Ok so, just in case you didn’t know, let me explain a bit, this website was created using the static site generator: Hugo, and so far, it’s working absolutely fine. In this article I’ll share pros, cons, and my overall experience of Hugo, and some recommendations if you want to start using it too.

What is Hugo?

Let’s start with the basics. What actually is Hugo? In short, Hugo is a fast open-source, static-site generators built with Go. Static sites are mainly used for Blogs (like this one), and documentations. In my opinion (as a software developer), it is beginner-friendly too as it has 300+ ready-to-go templates, understandable folder structure, and it of course uses Markdown which is a pretty easy to learn markup language and A LOT better than using old plain HTML. Built with Go, it has amazing preformance time, delivering sites in less than seconds, and it allows multi languages too! While Hugo offers 300+ amazing templates, you can still easily create your own design.


Hugo Is Fast

Hugo Compared

Now, Let’s compare Hugo with probably one of the most popular options, and compare them to Hugo

TechBuilt WithPerformanceLicense
HugoGo98/100 (Full Audit)Apache 2.0
AstroTypeScript92/100 (Full Audit)MIT
GatsbyReact46/100 (Full Audit)MIT

As you can see, Hugo had the best performance score, followed by Astro, and Gatsby in last. Another thing with Gatsby is that you might get the feeling of it being way too much like actual coding, so you have less time to focus on the actual content of the article.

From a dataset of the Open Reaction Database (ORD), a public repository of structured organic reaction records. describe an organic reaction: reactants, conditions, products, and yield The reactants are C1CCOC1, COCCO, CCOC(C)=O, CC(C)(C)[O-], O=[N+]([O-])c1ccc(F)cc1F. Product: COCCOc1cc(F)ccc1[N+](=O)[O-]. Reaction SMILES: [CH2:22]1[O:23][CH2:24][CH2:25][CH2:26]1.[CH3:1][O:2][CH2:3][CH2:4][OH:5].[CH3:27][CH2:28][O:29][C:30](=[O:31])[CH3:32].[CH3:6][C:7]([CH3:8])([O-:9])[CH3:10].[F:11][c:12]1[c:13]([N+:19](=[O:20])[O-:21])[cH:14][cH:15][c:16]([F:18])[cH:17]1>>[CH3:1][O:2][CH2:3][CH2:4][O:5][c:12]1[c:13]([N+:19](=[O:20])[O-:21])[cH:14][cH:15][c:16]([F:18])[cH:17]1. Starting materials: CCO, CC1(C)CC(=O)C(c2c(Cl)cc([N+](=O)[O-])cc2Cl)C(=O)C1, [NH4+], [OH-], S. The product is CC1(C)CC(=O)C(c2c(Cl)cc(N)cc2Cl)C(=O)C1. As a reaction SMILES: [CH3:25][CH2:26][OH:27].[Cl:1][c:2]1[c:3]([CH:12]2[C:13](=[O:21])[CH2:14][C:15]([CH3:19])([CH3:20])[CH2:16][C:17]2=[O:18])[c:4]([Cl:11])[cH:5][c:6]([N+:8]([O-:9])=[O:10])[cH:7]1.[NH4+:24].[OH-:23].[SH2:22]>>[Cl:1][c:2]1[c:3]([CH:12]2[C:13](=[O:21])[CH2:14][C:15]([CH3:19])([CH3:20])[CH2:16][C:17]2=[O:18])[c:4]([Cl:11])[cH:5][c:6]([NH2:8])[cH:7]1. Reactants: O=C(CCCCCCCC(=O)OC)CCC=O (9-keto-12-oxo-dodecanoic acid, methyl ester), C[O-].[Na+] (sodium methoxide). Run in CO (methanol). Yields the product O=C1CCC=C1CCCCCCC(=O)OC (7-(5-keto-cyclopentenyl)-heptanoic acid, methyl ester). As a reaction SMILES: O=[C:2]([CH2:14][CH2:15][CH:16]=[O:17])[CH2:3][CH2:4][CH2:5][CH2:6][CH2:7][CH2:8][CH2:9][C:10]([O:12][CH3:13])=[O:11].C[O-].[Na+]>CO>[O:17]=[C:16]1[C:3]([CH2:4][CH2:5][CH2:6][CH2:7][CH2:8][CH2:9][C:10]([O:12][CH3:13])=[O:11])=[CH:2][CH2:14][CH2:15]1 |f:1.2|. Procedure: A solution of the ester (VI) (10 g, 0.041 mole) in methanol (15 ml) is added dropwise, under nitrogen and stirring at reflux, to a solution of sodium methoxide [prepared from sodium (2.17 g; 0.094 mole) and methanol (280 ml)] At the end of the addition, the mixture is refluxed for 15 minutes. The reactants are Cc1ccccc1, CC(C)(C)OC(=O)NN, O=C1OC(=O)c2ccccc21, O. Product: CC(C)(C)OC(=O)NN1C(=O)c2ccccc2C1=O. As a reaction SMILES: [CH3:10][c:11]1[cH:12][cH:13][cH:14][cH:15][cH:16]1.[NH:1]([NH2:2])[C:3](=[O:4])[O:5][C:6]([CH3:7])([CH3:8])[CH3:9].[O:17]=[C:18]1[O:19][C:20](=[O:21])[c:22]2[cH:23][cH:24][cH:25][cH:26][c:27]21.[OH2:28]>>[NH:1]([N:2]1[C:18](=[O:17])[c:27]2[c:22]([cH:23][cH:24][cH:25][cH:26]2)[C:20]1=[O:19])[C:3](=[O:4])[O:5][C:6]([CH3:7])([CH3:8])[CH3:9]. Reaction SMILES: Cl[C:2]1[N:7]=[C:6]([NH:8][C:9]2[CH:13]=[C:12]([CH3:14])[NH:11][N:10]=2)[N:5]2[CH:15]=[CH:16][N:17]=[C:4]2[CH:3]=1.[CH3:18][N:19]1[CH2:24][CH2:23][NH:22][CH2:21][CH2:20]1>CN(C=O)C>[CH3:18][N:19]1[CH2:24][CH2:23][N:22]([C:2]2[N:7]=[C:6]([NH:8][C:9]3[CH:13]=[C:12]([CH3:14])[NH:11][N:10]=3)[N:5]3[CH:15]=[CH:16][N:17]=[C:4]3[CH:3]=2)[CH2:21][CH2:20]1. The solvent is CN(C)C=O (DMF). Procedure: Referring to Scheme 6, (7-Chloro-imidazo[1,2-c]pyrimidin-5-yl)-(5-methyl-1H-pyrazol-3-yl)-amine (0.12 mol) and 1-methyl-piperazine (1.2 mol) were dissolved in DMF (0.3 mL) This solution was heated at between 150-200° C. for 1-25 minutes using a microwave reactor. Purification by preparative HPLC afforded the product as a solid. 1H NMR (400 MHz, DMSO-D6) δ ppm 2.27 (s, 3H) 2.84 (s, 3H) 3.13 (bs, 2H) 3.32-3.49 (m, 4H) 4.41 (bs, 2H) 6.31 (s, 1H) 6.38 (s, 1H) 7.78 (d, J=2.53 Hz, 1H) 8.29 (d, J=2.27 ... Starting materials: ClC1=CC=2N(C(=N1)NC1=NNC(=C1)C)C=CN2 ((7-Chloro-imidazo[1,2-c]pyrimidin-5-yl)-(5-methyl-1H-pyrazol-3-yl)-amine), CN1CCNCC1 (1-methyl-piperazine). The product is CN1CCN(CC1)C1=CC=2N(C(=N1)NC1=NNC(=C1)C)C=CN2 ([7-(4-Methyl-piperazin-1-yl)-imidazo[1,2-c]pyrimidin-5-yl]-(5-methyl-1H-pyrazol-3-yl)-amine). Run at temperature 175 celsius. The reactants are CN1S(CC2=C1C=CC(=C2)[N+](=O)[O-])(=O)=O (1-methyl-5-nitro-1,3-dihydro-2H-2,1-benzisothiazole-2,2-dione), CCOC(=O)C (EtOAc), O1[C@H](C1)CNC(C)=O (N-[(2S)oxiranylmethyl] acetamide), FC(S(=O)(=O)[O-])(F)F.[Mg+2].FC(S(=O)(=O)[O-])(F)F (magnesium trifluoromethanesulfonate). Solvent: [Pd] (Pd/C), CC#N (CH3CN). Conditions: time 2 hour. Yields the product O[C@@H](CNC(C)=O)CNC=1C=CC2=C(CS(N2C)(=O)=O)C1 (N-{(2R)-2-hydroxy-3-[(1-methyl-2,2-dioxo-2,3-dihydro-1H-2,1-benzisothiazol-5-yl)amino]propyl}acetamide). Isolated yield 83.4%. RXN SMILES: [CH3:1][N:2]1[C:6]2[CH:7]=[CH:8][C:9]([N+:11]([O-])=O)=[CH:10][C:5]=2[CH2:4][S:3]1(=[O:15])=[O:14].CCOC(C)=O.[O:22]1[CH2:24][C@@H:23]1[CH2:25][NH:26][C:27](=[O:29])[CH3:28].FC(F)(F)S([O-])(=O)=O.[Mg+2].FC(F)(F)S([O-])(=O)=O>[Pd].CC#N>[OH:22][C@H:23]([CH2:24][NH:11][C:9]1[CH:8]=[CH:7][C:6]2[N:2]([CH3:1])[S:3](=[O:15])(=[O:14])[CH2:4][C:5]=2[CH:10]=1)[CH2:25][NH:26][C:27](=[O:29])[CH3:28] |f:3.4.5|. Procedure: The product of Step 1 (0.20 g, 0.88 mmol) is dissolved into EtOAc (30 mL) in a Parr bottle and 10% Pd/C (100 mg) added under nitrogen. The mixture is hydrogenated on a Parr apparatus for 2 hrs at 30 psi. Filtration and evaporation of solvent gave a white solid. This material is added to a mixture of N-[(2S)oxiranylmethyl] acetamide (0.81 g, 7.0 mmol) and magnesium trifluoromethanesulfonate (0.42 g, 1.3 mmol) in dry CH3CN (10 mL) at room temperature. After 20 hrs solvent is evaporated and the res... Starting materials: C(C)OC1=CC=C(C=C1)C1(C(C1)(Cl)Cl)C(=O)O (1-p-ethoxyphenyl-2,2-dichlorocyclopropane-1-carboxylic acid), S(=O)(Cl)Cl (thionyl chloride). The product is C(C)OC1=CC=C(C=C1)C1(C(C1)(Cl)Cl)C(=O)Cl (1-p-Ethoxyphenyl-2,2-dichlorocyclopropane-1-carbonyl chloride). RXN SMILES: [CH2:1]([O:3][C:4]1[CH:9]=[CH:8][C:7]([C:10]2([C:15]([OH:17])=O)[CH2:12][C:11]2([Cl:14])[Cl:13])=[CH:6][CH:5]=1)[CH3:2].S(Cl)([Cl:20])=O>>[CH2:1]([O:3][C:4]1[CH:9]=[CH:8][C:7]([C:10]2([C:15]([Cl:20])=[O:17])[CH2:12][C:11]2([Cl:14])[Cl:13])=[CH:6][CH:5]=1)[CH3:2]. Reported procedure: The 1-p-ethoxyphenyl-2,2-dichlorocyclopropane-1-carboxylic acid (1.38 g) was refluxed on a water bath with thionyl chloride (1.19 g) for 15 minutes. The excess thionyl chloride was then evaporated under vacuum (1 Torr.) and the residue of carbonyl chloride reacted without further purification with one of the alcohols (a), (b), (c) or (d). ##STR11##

Hugo’s Folder Structure

Another reason why I chose Hugo is it’s simple to understand folder structure or basically where all the folders are located. Here’s a diagram of what a basic Hugo folder structure looks like:

├── archetypes
├── config.toml
├── content
├── data
├── layouts
├── public
├── static
└── themes

The main ones you are going to be using though are going to be content which is where all your posts will be, then inside of themes is where you are going to be placing your theme, you can either choose from the wide gallery of Hugo themes, or make one your own. The other file you’ll be spending some time in is the config.toml file. This is where all the configuration of your site will be on.


I used netlify to deploy my site, mainly because of how simple it was to set up, but another good option is Github Pages. Both of these options allow you to have version control using GitHub.

Final Thoughts

If you are a beginner or maybe don’t even know anything about programing, then Hugo is still a perfect option to start making your blog, documentation, ect. It allows you to easily get started, and focus more on the quality of your content, while still being able to create posts easily and in a very productive maner as you only use Markdown files.